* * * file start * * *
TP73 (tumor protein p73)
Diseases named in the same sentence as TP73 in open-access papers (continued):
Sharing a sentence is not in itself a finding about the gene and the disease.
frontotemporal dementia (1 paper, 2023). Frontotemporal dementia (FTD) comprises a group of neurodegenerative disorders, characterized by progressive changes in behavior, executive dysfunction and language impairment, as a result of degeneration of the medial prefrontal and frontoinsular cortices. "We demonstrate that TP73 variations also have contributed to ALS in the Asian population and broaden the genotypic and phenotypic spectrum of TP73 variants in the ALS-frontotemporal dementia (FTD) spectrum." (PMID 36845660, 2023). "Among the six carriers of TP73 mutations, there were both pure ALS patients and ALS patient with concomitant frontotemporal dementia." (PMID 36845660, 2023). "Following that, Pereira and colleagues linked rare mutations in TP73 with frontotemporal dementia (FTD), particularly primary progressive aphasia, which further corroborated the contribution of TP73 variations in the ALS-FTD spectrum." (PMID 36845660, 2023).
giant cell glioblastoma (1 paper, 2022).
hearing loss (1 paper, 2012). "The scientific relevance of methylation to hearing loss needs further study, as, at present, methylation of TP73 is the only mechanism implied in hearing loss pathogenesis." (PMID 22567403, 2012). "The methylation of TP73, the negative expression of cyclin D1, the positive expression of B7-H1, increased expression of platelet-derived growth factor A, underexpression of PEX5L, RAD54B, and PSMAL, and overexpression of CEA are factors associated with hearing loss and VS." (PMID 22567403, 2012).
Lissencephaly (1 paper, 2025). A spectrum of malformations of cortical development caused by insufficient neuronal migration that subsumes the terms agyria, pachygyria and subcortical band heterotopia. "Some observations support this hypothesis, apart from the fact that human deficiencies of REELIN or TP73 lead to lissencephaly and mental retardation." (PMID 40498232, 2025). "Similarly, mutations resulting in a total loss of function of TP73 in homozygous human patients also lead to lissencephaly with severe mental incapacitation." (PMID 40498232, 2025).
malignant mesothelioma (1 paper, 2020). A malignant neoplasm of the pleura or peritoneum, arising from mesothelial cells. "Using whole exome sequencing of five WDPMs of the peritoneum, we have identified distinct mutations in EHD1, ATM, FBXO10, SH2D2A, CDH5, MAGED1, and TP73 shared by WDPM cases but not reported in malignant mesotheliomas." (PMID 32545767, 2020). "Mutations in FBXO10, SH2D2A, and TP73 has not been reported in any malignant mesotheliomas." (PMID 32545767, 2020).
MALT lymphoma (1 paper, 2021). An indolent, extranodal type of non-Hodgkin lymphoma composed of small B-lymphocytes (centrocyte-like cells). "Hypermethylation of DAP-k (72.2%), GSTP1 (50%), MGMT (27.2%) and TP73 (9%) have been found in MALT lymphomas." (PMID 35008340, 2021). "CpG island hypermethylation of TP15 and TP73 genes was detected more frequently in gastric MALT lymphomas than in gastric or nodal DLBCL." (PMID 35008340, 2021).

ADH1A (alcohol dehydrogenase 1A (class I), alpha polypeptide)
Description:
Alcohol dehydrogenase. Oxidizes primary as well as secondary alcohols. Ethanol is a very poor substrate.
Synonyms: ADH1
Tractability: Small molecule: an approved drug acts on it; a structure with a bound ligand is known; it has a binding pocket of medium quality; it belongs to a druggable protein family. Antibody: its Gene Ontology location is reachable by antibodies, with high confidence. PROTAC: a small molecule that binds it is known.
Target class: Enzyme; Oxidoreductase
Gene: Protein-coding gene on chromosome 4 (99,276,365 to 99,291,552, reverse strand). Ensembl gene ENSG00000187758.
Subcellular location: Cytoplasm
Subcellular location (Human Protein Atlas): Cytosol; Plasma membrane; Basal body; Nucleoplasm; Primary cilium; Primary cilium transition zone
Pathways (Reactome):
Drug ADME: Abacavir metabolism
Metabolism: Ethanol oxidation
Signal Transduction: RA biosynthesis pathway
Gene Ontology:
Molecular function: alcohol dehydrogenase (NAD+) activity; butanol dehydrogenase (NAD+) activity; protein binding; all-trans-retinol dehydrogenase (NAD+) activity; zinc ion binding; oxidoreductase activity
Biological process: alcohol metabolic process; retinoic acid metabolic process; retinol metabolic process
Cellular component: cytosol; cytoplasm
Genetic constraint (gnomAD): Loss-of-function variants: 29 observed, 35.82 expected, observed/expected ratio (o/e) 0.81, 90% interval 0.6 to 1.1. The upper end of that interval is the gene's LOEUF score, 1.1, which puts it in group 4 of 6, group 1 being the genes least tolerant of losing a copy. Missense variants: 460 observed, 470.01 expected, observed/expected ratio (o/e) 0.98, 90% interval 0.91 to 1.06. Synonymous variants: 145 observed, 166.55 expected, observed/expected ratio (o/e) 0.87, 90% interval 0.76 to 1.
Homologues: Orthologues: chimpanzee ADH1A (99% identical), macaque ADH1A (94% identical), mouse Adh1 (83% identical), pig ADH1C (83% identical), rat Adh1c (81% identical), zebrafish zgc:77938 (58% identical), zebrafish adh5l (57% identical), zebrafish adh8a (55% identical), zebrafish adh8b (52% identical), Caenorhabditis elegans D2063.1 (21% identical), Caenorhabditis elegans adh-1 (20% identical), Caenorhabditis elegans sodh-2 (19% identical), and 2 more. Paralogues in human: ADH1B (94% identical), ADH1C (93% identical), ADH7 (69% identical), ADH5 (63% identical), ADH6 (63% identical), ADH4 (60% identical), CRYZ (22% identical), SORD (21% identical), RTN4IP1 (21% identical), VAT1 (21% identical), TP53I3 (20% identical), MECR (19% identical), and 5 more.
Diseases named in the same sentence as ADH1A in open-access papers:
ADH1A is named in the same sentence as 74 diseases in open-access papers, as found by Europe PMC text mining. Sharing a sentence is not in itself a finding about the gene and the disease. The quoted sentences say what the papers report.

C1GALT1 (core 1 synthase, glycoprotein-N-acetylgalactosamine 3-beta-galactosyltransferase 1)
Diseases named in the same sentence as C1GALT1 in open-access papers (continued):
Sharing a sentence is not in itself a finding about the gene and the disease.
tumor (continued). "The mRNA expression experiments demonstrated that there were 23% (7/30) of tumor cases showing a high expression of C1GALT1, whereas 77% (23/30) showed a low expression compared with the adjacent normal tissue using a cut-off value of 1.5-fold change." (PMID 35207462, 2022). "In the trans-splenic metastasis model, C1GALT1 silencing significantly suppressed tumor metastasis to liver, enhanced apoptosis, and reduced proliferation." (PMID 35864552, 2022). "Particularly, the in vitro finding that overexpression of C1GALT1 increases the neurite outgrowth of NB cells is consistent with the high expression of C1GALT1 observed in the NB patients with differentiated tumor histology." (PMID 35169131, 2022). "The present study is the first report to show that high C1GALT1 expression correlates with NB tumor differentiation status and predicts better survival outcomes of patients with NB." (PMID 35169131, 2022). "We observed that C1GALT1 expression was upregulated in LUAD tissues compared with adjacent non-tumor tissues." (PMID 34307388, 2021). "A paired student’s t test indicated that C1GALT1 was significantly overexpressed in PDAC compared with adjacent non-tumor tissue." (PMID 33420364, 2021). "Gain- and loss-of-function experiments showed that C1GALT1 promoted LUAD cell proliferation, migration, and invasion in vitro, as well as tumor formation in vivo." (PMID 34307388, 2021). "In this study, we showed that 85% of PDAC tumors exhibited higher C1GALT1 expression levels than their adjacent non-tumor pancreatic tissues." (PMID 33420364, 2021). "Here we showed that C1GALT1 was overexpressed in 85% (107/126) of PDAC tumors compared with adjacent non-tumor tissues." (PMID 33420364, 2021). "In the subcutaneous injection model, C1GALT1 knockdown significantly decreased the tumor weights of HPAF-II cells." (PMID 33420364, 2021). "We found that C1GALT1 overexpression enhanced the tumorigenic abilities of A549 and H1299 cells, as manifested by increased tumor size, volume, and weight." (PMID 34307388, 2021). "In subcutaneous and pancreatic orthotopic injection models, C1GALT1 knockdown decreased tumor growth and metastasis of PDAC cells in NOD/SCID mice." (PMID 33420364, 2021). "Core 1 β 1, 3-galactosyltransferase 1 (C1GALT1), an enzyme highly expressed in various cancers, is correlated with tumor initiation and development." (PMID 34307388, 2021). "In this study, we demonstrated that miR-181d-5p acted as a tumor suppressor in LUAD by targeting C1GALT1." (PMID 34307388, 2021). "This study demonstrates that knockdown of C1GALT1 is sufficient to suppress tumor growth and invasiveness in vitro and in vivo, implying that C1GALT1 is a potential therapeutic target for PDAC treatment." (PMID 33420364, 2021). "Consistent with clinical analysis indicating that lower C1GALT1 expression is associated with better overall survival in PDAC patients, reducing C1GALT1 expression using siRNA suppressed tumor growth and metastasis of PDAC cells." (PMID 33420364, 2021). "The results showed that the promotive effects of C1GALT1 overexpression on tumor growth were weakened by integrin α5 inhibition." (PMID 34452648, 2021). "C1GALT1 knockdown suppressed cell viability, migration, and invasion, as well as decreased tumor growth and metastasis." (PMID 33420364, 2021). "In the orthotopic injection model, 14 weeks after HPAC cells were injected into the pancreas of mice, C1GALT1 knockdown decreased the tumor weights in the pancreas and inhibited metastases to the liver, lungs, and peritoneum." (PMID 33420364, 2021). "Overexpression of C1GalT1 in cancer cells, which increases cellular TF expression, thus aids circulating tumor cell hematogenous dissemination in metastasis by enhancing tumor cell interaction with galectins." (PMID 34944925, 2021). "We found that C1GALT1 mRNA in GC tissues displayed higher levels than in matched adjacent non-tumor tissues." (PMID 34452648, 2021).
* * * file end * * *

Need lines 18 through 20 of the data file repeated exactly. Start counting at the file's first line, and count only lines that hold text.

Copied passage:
Subcellular location (Human Protein Atlas): Cytosol; Plasma membrane; Basal body; Nucleoplasm; Primary cilium; Primary cilium transition zone
Pathways (Reactome):
Drug ADME: Abacavir metabolism